Wednesday, July 29, 2015

"Bocuse's Regional French Cooking" - Vegetable, Basil and Garlic Soup (Soupe au pistou) for Le Tour de France

Date I made this recipe:  July 26, 2014, the final day of the Tour de France

Bocuse's Regional French Cooking by Paul Bocuse
Published by:  Flammarion
Purchased at Arc's Value Village Thrift Stores
Recipe:  Soupe au Pistou (Vegetable, Basil and Garlic Soup) – p. 68

Well o-la-la- folks, yesterday the Le Tour de France wrapped up three weeks of heavy-duty racing and hill climbing and now what are we supposed to do?

My answer:  celebrate regaining control of the remote.  My husband's answer:  go out on more bike rides (although not in France).

And there you have it!  And congratulations to this year's winner, Chris Froome for his impressive victory. 

As is usual and customary though, we observe the end of this race down the Champs Elysees by making a French meal and this year's selection was a good one – the famous Soupe au pistou – a dish that slow simmers on the stove (thankfully, no oven involved) and is rich with beans and vegetables and all kinds of other goodness.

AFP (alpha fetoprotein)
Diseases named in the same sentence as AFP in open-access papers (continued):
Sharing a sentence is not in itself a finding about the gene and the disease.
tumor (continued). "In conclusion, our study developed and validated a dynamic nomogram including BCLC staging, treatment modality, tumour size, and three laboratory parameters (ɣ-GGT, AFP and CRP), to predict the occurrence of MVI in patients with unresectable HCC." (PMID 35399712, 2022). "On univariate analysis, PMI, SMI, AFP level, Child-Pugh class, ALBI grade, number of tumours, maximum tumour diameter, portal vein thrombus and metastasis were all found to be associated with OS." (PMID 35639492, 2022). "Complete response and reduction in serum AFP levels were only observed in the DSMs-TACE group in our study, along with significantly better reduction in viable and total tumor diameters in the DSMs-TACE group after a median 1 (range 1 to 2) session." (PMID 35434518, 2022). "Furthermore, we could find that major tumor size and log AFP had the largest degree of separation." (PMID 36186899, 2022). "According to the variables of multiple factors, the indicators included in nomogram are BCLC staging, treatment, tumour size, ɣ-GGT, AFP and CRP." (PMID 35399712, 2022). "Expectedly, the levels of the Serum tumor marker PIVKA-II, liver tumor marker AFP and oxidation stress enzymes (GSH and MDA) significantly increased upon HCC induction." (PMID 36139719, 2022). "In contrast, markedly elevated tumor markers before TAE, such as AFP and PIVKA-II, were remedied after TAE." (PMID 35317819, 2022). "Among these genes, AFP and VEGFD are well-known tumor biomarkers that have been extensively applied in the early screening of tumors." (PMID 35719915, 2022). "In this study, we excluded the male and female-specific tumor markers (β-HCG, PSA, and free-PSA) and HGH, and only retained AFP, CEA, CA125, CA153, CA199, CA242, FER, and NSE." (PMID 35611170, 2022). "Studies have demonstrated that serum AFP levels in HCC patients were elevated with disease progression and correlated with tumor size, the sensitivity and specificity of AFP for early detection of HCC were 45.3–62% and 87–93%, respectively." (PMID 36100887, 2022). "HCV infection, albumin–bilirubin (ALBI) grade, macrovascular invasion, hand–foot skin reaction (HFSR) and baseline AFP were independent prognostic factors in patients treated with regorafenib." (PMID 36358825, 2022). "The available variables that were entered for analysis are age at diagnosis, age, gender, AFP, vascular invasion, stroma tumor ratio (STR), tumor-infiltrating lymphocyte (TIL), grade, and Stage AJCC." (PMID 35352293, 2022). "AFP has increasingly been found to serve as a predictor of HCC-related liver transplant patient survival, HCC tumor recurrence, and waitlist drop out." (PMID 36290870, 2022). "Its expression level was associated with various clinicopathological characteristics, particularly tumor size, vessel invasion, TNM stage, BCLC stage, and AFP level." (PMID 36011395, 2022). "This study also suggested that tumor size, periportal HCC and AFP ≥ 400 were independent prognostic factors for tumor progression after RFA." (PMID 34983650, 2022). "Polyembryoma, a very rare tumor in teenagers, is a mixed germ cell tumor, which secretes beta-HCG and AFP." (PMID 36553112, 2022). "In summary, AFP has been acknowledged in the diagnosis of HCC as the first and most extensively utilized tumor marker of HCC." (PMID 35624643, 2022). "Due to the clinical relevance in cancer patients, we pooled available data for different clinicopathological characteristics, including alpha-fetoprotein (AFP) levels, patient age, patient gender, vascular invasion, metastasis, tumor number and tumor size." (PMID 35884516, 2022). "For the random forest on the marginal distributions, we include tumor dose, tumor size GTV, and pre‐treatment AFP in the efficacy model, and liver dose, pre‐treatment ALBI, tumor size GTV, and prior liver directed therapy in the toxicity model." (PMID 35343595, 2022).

This dish hails from Provence, in the south of France, and although I've been to that region twice, I never had it before so it was kind of nice to close that circle.  I love how it makes use of so many summer vegetables and just flat out looks healthy to eat! 
And actually, my version of this was totally vegetarian since I left out the [raw] pork rind in the recipe, mostly because I couldn't find it but also because the cheese used for the toppings wiped out my budget and I wasn't in the mood to find a substitute so we went without and it was fine.

So.  Paul Bocuse, our chef/author, is considered by many to be one of the greatest French chefs ever and one of the first chefs to unveil a French "nouvelle cuisine" menu. Traditionally, French menus are heavy on the sauces, heavy on the wines and just plain heavy.  Nouvelle cuisine focuses on light sauces or broths and fresh ingredients, particularly fresh vegetables. The soup recipe definitely falls into the nouvelle cuisine category.